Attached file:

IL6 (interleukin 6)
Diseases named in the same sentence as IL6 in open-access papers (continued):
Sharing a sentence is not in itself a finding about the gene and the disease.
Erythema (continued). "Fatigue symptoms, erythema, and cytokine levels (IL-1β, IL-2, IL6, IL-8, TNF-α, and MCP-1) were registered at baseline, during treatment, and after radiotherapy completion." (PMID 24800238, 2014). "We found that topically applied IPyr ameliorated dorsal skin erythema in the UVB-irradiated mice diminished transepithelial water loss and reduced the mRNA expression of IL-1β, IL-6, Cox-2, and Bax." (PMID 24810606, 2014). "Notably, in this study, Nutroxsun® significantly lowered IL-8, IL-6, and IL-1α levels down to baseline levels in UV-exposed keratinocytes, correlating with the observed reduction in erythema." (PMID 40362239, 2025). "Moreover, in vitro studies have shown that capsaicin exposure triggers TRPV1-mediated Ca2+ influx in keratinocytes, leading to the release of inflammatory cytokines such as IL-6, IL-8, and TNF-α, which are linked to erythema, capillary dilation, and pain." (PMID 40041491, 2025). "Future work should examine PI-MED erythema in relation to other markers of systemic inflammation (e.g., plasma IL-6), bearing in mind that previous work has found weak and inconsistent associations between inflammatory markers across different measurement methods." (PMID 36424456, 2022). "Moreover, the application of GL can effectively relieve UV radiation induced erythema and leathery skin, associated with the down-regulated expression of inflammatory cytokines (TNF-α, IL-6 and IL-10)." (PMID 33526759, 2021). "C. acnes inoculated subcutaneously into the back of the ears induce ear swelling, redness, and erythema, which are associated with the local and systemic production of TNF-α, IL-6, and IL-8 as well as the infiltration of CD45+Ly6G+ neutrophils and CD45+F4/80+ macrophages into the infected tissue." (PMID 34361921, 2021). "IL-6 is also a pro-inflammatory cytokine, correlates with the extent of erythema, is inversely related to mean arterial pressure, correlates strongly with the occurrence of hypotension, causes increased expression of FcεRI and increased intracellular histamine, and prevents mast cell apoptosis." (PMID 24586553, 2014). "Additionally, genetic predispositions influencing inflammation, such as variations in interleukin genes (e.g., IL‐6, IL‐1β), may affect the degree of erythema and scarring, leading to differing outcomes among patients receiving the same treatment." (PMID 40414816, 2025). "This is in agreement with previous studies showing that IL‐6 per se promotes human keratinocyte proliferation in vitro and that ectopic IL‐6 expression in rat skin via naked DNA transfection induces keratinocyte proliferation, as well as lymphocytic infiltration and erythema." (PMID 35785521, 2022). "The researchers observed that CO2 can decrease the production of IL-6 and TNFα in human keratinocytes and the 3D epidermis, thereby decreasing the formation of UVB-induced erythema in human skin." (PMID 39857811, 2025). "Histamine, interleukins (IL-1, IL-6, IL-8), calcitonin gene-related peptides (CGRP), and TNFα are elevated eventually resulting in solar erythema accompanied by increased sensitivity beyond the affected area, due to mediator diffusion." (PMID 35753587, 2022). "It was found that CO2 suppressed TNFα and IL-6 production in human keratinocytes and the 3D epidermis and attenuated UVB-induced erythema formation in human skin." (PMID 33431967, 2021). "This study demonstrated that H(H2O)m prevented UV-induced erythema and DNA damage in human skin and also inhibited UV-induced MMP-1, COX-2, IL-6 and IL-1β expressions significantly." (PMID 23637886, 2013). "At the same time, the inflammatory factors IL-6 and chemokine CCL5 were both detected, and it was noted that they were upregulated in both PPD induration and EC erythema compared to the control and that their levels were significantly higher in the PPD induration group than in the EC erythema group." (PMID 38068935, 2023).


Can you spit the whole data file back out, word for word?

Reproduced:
IL6 (interleukin 6)
Diseases named in the same sentence as IL6 in open-access papers (continued):
Sharing a sentence is not in itself a finding about the gene and the disease.
Erythema (continued). "Fatigue symptoms, erythema, and cytokine levels (IL-1β, IL-2, IL6, IL-8, TNF-α, and MCP-1) were registered at baseline, during treatment, and after radiotherapy completion." (PMID 24800238, 2014). "We found that topically applied IPyr ameliorated dorsal skin erythema in the UVB-irradiated mice diminished transepithelial water loss and reduced the mRNA expression of IL-1β, IL-6, Cox-2, and Bax." (PMID 24810606, 2014). "Notably, in this study, Nutroxsun® significantly lowered IL-8, IL-6, and IL-1α levels down to baseline levels in UV-exposed keratinocytes, correlating with the observed reduction in erythema." (PMID 40362239, 2025). "Moreover, in vitro studies have shown that capsaicin exposure triggers TRPV1-mediated Ca2+ influx in keratinocytes, leading to the release of inflammatory cytokines such as IL-6, IL-8, and TNF-α, which are linked to erythema, capillary dilation, and pain." (PMID 40041491, 2025). "Future work should examine PI-MED erythema in relation to other markers of systemic inflammation (e.g., plasma IL-6), bearing in mind that previous work has found weak and inconsistent associations between inflammatory markers across different measurement methods." (PMID 36424456, 2022). "Moreover, the application of GL can effectively relieve UV radiation induced erythema and leathery skin, associated with the down-regulated expression of inflammatory cytokines (TNF-α, IL-6 and IL-10)." (PMID 33526759, 2021). "C. acnes inoculated subcutaneously into the back of the ears induce ear swelling, redness, and erythema, which are associated with the local and systemic production of TNF-α, IL-6, and IL-8 as well as the infiltration of CD45+Ly6G+ neutrophils and CD45+F4/80+ macrophages into the infected tissue." (PMID 34361921, 2021). "IL-6 is also a pro-inflammatory cytokine, correlates with the extent of erythema, is inversely related to mean arterial pressure, correlates strongly with the occurrence of hypotension, causes increased expression of FcεRI and increased intracellular histamine, and prevents mast cell apoptosis." (PMID 24586553, 2014). "Additionally, genetic predispositions influencing inflammation, such as variations in interleukin genes (e.g., IL‐6, IL‐1β), may affect the degree of erythema and scarring, leading to differing outcomes among patients receiving the same treatment." (PMID 40414816, 2025). "This is in agreement with previous studies showing that IL‐6 per se promotes human keratinocyte proliferation in vitro and that ectopic IL‐6 expression in rat skin via naked DNA transfection induces keratinocyte proliferation, as well as lymphocytic infiltration and erythema." (PMID 35785521, 2022). "The researchers observed that CO2 can decrease the production of IL-6 and TNFα in human keratinocytes and the 3D epidermis, thereby decreasing the formation of UVB-induced erythema in human skin." (PMID 39857811, 2025). "Histamine, interleukins (IL-1, IL-6, IL-8), calcitonin gene-related peptides (CGRP), and TNFα are elevated eventually resulting in solar erythema accompanied by increased sensitivity beyond the affected area, due to mediator diffusion." (PMID 35753587, 2022). "It was found that CO2 suppressed TNFα and IL-6 production in human keratinocytes and the 3D epidermis and attenuated UVB-induced erythema formation in human skin." (PMID 33431967, 2021). "This study demonstrated that H(H2O)m prevented UV-induced erythema and DNA damage in human skin and also inhibited UV-induced MMP-1, COX-2, IL-6 and IL-1β expressions significantly." (PMID 23637886, 2013). "At the same time, the inflammatory factors IL-6 and chemokine CCL5 were both detected, and it was noted that they were upregulated in both PPD induration and EC erythema compared to the control and that their levels were significantly higher in the PPD induration group than in the EC erythema group." (PMID 38068935, 2023).